March 1, 2016 |

Post-Hire Drug Testing

By Pamela Mills-Senn

What’s your employee sobriety responsibility?


Employee drug testing is a hot button for many pizza restaurant operators. Most of the concern revolves around post-hire drug testing; pre-hire screening is typically more straightforward. Although laws vary by state — even by municipality — usually all operators must do to avoid discrimination charges is to make pre-hire screening a final part of the hiring process, create a broad policy and apply it consistently. Post-hire testing, however, ups the legal risk.

“The problems usually boil down to unfairness and violation of privacy — both of which can trigger numerous causes of action,” explains R. Scott Oswald, managing principal of The Employment Law Group, P.C. Headquartered in D.C., the firm represents employees in disputes and negotiations.

Oswald says these can include complaints springing from an employee fired because of a positive drug test but who can argue convincingly the test was a pretext for what was actually a discriminatory/retaliatory firing, or from one who perceives monitored urination as a form of sexual harassment.

There are three categories of post-hire drug testing: post-accident; random and reasonable suspicion, says Todd Wulffson, attorney and partner with Carothers DiSante & Freudenberger LLP, an employment and labor law firm in Irvine, California, representing employers only. Again, the laws around each vary significantly by state/municipality.

Consider post-accident testing. Many states allow this only if there’s reasonable suspicion the employee’s condition contributed to the accident, Wulffson explains. However, says Denver-based Danielle Urban, attorney and partner with Fisher & Phillips, a labor and employment law firm headquartered in Atlanta, other states allow post-accident testing after any accident.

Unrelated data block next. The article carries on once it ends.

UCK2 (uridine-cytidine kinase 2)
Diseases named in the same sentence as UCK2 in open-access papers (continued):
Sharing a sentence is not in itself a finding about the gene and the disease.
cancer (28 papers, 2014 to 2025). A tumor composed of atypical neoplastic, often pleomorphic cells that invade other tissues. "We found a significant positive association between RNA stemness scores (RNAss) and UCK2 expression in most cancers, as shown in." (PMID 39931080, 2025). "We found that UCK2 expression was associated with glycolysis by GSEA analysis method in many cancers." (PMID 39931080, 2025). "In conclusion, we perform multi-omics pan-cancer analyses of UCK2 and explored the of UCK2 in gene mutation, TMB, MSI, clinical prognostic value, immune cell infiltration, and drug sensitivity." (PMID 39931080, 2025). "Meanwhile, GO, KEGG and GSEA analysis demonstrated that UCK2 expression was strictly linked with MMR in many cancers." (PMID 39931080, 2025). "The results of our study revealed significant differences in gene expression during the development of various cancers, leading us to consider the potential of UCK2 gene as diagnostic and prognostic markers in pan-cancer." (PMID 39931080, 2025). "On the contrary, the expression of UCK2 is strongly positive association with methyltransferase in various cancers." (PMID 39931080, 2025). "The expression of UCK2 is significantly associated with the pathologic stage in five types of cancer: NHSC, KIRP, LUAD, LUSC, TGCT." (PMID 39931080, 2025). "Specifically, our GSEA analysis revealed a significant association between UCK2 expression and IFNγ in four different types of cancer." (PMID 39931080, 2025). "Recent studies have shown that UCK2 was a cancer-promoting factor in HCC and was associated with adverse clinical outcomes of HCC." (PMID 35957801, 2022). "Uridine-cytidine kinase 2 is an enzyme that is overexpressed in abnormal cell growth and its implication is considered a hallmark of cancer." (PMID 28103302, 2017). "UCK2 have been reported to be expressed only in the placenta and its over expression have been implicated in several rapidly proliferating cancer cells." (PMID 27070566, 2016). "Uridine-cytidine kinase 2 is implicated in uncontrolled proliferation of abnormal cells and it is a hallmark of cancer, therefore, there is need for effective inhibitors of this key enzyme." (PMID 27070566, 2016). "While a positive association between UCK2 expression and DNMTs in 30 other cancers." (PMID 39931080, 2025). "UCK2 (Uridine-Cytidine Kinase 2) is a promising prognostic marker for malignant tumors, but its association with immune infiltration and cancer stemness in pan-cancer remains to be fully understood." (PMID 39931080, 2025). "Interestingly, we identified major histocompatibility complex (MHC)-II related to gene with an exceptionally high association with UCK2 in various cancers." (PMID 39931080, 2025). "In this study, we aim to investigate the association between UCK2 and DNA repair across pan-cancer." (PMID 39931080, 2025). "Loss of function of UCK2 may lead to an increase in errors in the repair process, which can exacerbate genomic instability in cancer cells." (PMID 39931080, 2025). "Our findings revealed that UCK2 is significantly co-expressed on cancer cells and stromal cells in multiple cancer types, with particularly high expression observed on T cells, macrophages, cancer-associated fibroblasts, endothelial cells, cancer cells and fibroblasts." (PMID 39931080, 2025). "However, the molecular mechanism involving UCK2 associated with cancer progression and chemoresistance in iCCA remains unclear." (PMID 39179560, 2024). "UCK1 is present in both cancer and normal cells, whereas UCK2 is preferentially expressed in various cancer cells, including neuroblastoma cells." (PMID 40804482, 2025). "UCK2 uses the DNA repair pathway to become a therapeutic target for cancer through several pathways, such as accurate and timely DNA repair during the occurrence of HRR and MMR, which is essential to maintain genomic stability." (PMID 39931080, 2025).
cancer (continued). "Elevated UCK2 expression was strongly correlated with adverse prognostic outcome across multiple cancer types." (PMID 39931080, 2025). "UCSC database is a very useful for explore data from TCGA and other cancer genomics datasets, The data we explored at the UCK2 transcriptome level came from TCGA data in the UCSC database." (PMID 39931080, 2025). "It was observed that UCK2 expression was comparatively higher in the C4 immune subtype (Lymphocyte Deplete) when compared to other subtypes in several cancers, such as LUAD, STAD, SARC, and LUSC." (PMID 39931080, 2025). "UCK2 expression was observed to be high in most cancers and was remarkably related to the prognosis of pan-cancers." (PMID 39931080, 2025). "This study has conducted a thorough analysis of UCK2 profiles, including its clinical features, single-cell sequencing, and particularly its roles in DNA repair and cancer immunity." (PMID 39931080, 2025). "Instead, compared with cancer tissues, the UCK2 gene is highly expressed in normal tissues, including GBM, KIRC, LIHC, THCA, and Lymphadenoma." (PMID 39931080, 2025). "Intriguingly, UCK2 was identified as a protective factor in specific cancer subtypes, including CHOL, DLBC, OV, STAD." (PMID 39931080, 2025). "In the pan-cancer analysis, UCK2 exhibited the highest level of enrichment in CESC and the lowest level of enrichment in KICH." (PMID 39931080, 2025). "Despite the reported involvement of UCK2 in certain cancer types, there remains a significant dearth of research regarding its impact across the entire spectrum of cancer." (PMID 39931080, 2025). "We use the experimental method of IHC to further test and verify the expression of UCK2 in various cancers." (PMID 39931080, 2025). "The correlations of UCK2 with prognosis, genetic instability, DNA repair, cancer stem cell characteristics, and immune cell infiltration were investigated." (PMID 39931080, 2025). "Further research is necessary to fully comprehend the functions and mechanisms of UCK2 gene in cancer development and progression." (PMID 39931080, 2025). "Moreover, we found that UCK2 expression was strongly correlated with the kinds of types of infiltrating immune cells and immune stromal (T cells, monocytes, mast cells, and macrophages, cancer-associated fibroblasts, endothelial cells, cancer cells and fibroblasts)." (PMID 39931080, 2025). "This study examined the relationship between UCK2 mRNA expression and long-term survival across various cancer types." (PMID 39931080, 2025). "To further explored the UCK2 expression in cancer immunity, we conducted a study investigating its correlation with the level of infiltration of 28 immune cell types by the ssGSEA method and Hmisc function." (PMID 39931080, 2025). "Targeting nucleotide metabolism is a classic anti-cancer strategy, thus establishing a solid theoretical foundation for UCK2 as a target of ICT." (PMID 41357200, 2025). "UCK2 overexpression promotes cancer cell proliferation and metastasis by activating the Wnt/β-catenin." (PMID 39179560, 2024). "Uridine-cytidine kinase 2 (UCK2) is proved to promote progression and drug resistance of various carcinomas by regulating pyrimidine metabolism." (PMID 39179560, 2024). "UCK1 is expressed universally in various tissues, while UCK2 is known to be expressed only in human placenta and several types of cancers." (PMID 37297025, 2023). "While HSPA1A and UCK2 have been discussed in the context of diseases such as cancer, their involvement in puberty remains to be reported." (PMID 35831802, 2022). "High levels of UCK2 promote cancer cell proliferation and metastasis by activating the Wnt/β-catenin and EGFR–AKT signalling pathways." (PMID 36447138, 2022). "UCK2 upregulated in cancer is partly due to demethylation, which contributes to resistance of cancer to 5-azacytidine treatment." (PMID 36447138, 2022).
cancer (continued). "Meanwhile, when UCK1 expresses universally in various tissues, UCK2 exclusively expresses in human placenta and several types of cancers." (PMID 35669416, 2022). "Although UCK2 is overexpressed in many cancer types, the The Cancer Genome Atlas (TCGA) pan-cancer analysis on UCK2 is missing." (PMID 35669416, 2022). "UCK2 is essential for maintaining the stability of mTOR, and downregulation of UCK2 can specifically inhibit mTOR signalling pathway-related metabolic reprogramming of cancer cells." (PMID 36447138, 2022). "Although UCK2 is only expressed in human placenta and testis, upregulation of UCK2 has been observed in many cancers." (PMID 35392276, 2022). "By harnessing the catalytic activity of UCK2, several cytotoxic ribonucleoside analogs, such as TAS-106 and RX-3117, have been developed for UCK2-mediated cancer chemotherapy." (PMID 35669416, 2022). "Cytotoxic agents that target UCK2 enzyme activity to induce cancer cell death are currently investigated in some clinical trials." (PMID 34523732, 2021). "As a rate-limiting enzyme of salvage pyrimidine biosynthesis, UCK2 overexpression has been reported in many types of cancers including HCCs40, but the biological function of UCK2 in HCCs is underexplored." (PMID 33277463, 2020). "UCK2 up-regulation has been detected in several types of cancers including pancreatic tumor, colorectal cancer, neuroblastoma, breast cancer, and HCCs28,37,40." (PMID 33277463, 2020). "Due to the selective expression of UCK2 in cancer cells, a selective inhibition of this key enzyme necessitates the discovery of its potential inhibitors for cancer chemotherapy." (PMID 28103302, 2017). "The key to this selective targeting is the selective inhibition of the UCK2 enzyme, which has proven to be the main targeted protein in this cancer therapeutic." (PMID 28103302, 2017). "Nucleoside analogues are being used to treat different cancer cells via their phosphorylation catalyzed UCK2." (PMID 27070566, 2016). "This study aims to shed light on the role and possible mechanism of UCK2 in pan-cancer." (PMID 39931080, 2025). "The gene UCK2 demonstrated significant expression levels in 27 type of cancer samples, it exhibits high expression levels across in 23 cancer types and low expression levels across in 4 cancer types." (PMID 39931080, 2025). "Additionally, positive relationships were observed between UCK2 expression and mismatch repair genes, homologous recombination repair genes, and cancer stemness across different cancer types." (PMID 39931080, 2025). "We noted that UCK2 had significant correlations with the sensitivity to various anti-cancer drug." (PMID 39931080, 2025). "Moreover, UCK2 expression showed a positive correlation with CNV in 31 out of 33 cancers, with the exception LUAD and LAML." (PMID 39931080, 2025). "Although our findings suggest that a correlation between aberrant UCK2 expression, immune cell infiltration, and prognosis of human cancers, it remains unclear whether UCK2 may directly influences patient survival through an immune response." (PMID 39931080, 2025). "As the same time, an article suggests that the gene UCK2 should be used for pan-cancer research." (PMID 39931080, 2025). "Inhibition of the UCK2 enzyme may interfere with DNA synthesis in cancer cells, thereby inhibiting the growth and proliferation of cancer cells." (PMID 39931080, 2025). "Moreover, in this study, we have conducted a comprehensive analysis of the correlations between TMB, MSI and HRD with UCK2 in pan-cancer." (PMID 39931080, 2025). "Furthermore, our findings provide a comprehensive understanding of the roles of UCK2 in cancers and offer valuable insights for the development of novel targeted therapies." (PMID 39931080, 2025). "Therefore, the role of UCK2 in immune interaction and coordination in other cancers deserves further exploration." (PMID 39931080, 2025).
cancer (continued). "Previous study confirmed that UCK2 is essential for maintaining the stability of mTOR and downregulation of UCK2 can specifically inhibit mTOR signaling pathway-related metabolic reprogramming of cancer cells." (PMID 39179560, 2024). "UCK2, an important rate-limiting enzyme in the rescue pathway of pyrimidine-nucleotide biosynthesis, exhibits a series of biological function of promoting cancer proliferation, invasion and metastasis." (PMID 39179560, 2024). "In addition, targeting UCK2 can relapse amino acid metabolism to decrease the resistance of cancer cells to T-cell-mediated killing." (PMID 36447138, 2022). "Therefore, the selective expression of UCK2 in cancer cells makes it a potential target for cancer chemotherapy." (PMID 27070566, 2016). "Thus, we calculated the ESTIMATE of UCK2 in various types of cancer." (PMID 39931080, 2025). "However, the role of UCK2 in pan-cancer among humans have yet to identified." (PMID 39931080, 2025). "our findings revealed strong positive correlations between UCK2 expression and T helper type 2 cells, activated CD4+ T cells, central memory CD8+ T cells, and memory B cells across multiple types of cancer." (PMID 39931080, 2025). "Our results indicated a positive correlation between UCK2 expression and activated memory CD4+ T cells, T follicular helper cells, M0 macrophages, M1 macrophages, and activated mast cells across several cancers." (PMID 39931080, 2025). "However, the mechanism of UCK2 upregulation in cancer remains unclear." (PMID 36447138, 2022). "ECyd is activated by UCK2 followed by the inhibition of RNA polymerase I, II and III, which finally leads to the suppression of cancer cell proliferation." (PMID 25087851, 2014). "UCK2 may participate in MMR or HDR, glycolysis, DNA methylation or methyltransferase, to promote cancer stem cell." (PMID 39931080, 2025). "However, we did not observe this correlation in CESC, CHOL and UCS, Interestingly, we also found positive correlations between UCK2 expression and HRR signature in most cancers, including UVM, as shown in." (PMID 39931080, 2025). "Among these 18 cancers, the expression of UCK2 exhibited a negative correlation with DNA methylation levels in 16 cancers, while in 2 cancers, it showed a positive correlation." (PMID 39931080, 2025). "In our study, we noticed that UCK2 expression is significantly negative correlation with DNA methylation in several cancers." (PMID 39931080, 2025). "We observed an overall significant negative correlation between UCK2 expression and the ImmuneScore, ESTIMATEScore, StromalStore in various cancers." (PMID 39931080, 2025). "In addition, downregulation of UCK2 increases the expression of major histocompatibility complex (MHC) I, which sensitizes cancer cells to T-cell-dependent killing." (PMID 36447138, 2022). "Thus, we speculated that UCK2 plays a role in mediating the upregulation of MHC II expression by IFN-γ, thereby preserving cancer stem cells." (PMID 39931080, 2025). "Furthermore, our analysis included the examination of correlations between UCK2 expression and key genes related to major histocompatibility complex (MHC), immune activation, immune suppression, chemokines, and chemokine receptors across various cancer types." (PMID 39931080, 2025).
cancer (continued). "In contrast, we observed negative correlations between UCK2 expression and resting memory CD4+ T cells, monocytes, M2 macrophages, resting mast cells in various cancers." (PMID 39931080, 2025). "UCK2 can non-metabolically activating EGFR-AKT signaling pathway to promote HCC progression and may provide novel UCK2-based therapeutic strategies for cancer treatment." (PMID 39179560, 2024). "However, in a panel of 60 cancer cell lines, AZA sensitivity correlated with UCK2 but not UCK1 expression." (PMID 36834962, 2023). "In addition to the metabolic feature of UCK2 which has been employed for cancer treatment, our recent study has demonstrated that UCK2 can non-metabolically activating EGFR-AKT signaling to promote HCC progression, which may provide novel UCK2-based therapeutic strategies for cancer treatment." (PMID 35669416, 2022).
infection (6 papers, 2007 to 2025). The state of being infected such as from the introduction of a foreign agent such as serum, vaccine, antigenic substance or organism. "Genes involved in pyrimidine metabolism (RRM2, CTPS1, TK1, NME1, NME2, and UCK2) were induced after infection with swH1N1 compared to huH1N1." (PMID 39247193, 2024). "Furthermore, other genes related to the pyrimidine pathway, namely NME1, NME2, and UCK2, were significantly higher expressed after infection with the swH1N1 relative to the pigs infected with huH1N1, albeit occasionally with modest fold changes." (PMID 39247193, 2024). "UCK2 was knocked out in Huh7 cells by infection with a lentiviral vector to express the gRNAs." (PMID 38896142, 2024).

Random drug testing can be a minefield. “In most states you can random drug test, but to avoid legal issues, employers can test a certain percent of employees, all employees, or limit the testing to specific positions,” says Urban. Employers cannot pick on just certain employees; all those qualifying for random screening — like delivery drivers, for example — must at some point be screened. The best strategy for avoiding charges of discrimination/harassment? Have an outside agency do the selection, she says.

However, Wulffson says, although federal law allows random testing everywhere for certain occupations — think airline pilots or interstate truck drivers — many states don’t allow it, except for employees in safety-sensitive positions (according to Urban, many states haven’t defined “safety sensitive,” so this can be problematic).

“But in some states, the requirements are so high they’re easy to violate,” Wulffson says. “My thought is no employer should do random testing without legal counsel.”

Drug testing based on reasonable suspicion that an employee is under the influence works everywhere, says Wulffson. Still, employers must take care. A designated employee should be trained to make the assessment — and be able to do so without violating medical privacy laws — that someone needs to be tested, he says. This should be the same person every time (per shift).

Employers should establish a relationship with a qualified testing facility (some states require using state-licensed labs, says Oswald). The employee should be driven there by another employee to ensure the person actually goes. Plus, someone thought to be under the influence shouldn’t be driving, says Wulffson.